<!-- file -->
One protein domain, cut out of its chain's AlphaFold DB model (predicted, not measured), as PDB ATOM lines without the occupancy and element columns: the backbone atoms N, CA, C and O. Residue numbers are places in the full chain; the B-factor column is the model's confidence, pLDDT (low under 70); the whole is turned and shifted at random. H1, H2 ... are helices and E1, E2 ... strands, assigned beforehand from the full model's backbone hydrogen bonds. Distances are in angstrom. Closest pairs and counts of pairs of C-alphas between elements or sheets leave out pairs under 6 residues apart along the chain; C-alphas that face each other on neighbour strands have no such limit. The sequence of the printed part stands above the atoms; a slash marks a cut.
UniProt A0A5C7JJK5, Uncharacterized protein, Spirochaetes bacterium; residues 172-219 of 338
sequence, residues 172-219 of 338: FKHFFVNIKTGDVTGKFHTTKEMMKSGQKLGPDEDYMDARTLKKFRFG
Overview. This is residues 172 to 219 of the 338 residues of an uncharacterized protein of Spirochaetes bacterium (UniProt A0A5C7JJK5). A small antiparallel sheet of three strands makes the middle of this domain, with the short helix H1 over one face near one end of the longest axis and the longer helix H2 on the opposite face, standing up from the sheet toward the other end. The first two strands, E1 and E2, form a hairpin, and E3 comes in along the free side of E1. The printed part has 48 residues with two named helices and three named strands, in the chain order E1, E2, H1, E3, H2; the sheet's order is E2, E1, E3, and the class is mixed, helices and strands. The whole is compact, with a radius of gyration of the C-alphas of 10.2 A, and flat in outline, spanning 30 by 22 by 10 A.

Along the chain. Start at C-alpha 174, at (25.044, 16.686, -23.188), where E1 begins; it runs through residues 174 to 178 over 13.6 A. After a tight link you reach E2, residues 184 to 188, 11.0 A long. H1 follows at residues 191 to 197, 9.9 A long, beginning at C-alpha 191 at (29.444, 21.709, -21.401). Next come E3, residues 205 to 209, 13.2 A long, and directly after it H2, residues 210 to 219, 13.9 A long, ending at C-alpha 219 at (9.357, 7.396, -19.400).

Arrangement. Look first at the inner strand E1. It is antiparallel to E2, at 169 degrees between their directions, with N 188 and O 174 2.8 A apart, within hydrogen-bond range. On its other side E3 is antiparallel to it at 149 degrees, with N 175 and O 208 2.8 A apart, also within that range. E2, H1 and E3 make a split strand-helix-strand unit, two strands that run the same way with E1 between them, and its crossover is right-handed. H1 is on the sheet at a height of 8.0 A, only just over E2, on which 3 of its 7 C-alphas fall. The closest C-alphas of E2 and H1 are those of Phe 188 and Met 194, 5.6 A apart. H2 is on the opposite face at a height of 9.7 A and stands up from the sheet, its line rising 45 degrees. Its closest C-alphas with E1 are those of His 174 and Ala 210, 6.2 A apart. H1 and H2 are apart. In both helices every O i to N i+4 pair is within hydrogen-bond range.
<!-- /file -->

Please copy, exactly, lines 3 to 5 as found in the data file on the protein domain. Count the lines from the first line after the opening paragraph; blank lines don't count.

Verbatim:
Overview. This is residues 172 to 219 of the 338 residues of an uncharacterized protein of Spirochaetes bacterium (UniProt A0A5C7JJK5). A small antiparallel sheet of three strands makes the middle of this domain, with the short helix H1 over one face near one end of the longest axis and the longer helix H2 on the opposite face, standing up from the sheet toward the other end. The first two strands, E1 and E2, form a hairpin, and E3 comes in along the free side of E1. The printed part has 48 residues with two named helices and three named strands, in the chain order E1, E2, H1, E3, H2; the sheet's order is E2, E1, E3, and the class is mixed, helices and strands. The whole is compact, with a radius of gyration of the C-alphas of 10.2 A, and flat in outline, spanning 30 by 22 by 10 A.

Along the chain. Start at C-alpha 174, at (25.044, 16.686, -23.188), where E1 begins; it runs through residues 174 to 178 over 13.6 A. After a tight link you reach E2, residues 184 to 188, 11.0 A long. H1 follows at residues 191 to 197, 9.9 A long, beginning at C-alpha 191 at (29.444, 21.709, -21.401). Next come E3, residues 205 to 209, 13.2 A long, and directly after it H2, residues 210 to 219, 13.9 A long, ending at C-alpha 219 at (9.357, 7.396, -19.400).

Arrangement. Look first at the inner strand E1. It is antiparallel to E2, at 169 degrees between their directions, with N 188 and O 174 2.8 A apart, within hydrogen-bond range. On its other side E3 is antiparallel to it at 149 degrees, with N 175 and O 208 2.8 A apart, also within that range. E2, H1 and E3 make a split strand-helix-strand unit, two strands that run the same way with E1 between them, and its crossover is right-handed. H1 is on the sheet at a height of 8.0 A, only just over E2, on which 3 of its 7 C-alphas fall. The closest C-alphas of E2 and H1 are those of Phe 188 and Met 194, 5.6 A apart. H2 is on the opposite face at a height of 9.7 A and stands up from the sheet, its line rising 45 degrees. Its closest C-alphas with E1 are those of His 174 and Ala 210, 6.2 A apart. H1 and H2 are apart. In both helices every O i to N i+4 pair is within hydrogen-bond range.